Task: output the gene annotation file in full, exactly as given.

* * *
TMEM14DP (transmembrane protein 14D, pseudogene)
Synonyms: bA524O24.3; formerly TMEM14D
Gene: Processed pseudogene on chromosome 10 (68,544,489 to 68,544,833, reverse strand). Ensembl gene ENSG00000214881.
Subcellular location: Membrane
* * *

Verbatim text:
TMEM14DP (transmembrane protein 14D, pseudogene)
Synonyms: bA524O24.3; formerly TMEM14D
Gene: Processed pseudogene on chromosome 10 (68,544,489 to 68,544,833, reverse strand). Ensembl gene ENSG00000214881.
Subcellular location: Membrane